This is but one extraordinarily misleading sentence within the cacophony of sensational, biased and misleading headlines, photos and articles published in the British media since late March. Yet, it aptly demonstrates how language is often chosen by reporters not with painstaking attention to the veracity of the information being conveyed but in order to serve the broader narrative of Israeli villainy and Palestinian victimhood.
If you defend Israel’s actions in Gaza, your ethical impulses are, according to the Guardian columnist, not those of an ordinary human being. It would be difficult to find a better illustration of why so many Jews believe that media coverage of Israel incites antisemitism than a column suggesting that they, by virtue of their pro-Israeli political views, are morally deranged, even sub-human.
UKMW prompts Times of London correction to claim 1st Hamas suicide bombing was retaliation for Cave of Patriarch massacre.
Last week, following communication with UK Media Watch, Times of London editors corrected a false claim, in an article by David Aaronovitch, that the first Hamas suicide bombing was an act of retaliation in response to Baruch Goldstein’s massacre of 29 Muslim worshipers in 1994.
Contrary to the Guardian Jerusalem correspondent’s claim, Hamas has not “softened” its founding charter’s rejection of Israel’s existence, nor has it abandoned its promotion of violence to achieve this end.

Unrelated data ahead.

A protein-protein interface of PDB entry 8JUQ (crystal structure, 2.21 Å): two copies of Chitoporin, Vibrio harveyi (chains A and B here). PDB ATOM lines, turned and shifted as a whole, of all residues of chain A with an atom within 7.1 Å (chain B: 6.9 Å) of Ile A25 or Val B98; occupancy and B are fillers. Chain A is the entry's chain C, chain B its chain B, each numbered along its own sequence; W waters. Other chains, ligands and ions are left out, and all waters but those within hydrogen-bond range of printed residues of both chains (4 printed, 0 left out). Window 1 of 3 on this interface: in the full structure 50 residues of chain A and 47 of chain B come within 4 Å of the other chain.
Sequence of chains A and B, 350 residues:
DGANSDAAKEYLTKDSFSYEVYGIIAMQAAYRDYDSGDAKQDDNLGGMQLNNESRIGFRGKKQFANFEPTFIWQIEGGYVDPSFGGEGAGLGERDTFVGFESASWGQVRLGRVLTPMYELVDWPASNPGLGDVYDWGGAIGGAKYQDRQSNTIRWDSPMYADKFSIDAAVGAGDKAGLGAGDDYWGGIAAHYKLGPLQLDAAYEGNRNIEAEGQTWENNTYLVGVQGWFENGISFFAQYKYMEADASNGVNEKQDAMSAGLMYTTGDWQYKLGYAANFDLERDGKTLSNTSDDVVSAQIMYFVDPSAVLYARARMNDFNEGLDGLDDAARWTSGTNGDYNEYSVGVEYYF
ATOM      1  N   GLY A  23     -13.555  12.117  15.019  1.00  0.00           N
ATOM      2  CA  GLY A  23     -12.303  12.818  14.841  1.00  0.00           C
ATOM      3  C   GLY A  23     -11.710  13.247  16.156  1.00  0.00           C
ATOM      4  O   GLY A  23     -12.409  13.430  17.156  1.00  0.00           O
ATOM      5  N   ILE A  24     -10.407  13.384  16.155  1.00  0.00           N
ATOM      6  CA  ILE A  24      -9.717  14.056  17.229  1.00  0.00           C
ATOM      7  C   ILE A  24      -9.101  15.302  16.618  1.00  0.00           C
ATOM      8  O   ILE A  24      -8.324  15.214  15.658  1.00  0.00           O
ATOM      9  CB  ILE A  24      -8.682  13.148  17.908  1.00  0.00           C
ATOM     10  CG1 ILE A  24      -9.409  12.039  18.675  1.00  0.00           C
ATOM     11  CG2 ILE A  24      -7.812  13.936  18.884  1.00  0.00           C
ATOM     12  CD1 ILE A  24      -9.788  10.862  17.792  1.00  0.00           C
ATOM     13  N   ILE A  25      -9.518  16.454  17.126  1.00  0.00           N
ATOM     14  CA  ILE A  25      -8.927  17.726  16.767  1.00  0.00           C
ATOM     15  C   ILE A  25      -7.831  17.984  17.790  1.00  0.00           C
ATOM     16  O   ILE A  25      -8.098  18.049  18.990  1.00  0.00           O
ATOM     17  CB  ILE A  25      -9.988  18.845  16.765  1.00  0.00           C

There hasn’t been a shortage of inflammatory, misleading and inaccurate media claims during coverage of recent Gaza riots, but the insinuation of Israeli malevolence in this Indy editorial is among the worst we’ve reviewed.
Guardian accuses Israel of “war crimes” in shooting “protesters” who “posed no credible threat”.
However, in what world do thousands of rioters attempting the breach the border of a sovereign democratic state, at the behest of a proscribed terror group, not represent a “credible threat”?
The claim that it’s “totally forbidden” to carry or display a Palestinian flag in Jerusalem is simply false. We confirmed this during a conversation with Israeli Police Foreign Press Spokesperson Mickey Rosenfeld. Further, as we tweeted yesterday, the photographer himself has published photos depicting Palestinians with Palestinian flags.
the Channel 4 News presenter wasn’t interested in providing relevant context, nor investigating the real cause of poverty, suicide and child abuse in Gaza – or the wider issue of Hamas’s role in Gaza’s isolation and misery. His sole objective was to produce a segment consistent with the desired media narrative of cruel Israelis inflicting suffering upon innocent Palestinians.
Here is the basic question: Why is the Guardian more concerned about the possible future instability caused by Washington’s pullout from the Iran Deal than the actual death and destruction that Tehran is causing today in the Middle East?
Guardian uses cycling column to “suggest” Palestinians “have been shot from behind and intentionally maimed.”
By Richard Millett Hot on the heels of the BBC using its cycling report on the Israeli stage of the Giro d’Italia to quote Amnesty International’s accusation that Israel is “trying to […]
By Richard Millett Today is the start of the 101st Giro d’Italia cycling race with the first stage this year in Israel. It’s one of the biggest sporting events in Israel’s history. […]